BRADFORD’s very own former Great British Bake Off star spoke to The Telegraph and Argus about what she would like to see in the upcoming series of the show.

Sandy Docherty, a child protection and welfare officer at Titus Salt School in Baildon appeared initially in the 2015 edition of the baking popular baking contest and was one of 12 chosen out of a staggering 16,000 applications for her series.

Since then, she has published her own cookery book called Sandy D Bakes: Baking Down Barriers, and has appeared on numerous cooking shows.

She said: I’m hoping we see some challenges that inspire us. I like the challenges but I believe it’s a baking programme for everybody so it should be about inspiration. I hope they come up with things that make you want to get up and have a go.”

“I want to see some talented amateur bakers. I like to see them being amateurs rather than ‘wannabe professionals’.

Sandy said that viewers could be set to see another level of talent from the contestants this year, after being locked in with plenty of time to bake during the lockdowns.

She said: “Working from home, you can juggle a bit of baking. You can always bob something in and then instead of bobbing out for a coffee you can bob downstairs and mix something up and run back upstairs to your laptop.”

"I always think that technical challenge is the one that sorts out domestic bakers from ones that just want to get on in television.

That technical bake, people should have a knowledge of it, not need to know it but should have a knowledge and that makes them a baker.”

Sandy added that 'age doesn’t reflect a baker's talent', and the youngest contestant on this year's series Freya Cox who is just 19, is 'just as capable' of winning as elder competitors.

She said: “I’m not going to knock any 19-year-olds, it was a young lad that won last year, they’re very passionate.

"I think everybody enters with a passion but it's anybody’s field, and because it’s a competition you don’t get an accumulative winner, it’s a knockout that makes it exciting and every baker has their forte.

"Bread week might be your nemesis or biscuit you might be amazing but it just depends which way around they come, it’s all down to what happens on the day.”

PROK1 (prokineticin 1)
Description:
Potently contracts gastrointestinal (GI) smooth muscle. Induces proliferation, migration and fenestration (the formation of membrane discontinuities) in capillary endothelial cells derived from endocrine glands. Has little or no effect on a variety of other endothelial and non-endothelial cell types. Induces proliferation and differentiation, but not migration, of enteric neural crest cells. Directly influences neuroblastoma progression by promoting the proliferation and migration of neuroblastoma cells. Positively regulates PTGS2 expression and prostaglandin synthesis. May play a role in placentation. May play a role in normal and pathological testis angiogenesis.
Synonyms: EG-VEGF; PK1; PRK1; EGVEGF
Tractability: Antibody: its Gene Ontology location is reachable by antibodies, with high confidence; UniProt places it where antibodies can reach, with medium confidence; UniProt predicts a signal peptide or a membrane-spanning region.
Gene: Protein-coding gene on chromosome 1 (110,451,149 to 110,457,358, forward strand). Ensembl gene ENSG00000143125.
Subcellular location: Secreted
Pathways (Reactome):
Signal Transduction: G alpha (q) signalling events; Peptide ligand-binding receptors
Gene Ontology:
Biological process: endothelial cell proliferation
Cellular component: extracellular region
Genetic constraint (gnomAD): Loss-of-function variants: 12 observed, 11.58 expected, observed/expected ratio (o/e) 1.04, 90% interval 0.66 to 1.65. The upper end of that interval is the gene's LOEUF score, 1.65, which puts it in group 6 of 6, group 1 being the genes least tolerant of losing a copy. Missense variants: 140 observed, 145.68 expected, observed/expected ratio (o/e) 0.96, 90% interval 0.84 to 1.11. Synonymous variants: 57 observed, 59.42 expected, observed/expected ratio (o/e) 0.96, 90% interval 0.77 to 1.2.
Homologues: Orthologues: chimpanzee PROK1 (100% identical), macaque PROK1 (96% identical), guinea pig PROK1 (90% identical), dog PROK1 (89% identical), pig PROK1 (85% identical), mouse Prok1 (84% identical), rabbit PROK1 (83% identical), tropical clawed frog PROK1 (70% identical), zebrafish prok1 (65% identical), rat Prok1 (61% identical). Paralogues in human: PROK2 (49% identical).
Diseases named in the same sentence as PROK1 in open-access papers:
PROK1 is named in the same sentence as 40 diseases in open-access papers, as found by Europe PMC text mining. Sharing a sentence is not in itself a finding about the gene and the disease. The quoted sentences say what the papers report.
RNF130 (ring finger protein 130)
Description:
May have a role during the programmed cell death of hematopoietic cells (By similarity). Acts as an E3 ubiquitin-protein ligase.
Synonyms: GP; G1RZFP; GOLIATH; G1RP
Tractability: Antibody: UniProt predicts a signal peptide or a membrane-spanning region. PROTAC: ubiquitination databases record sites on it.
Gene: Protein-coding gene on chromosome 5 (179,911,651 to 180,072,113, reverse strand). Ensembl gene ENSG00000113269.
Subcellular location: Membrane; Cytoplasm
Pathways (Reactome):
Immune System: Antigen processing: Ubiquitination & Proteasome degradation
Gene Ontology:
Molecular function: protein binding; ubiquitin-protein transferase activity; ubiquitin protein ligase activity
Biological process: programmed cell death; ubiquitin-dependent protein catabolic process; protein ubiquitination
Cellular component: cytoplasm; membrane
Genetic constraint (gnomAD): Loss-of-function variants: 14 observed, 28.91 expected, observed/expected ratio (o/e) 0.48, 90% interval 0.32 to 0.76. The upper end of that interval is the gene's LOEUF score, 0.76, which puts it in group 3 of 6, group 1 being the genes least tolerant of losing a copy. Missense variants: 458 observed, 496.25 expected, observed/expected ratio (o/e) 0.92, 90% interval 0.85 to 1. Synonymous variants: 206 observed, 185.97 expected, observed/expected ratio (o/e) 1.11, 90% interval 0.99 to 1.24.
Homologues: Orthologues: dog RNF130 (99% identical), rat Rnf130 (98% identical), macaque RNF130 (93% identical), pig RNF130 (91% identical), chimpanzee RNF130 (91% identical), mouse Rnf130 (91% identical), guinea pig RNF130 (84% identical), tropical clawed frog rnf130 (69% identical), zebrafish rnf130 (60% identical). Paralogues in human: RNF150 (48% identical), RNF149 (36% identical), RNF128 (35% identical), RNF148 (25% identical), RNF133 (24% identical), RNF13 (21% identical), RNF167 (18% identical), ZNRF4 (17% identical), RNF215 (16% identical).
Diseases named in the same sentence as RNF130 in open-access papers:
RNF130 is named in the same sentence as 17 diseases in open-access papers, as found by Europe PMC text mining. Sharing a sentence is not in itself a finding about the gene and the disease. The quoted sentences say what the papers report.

Sandy spoke of her cheesecake catastrophe on her series of the show and said that “it took her a while to bake a cheesecake again,” and how failure can knock a baker's confidence.

She said it could be likely for more challenges to involve, vegan or dairy-free bakes, especially if the bakers themselves have these dietary requirements.

She added: “During my series, we did a free-from week and made a dairy-free ice cream, so there could be more of that.

I think Paul and Prue have been doing their studying and they see these products out on the market so things are possible, and I think there will be bakers that lean that way as well so it could mean a new set of challenges. "

When asked about the future of the show, Sandy said she doesn’t want the bakers to use GBBO as 'a springboard into a world of TV', and added that she thinks ‘Bake Off is too precious for that.'

She said: “For me, bake-off has always been about the ordinary person living next door to you who’s just a damn-good bake-off, who shares and gives and bakes well. 

" So far I haven’t been let down, but I want it to stay ordinary. As much as quirky is nice, it’s about the public, and that’s why Bake off is so very special because people like to support ordinary people.”

The new series kicks off on 21 September 2021 at 8pm on Channel 4.

Sandy will giving The Telegraph and Argus her weekly views and opinions of each episode on a Wednesday, as part of her online column called 'Sandy Says'.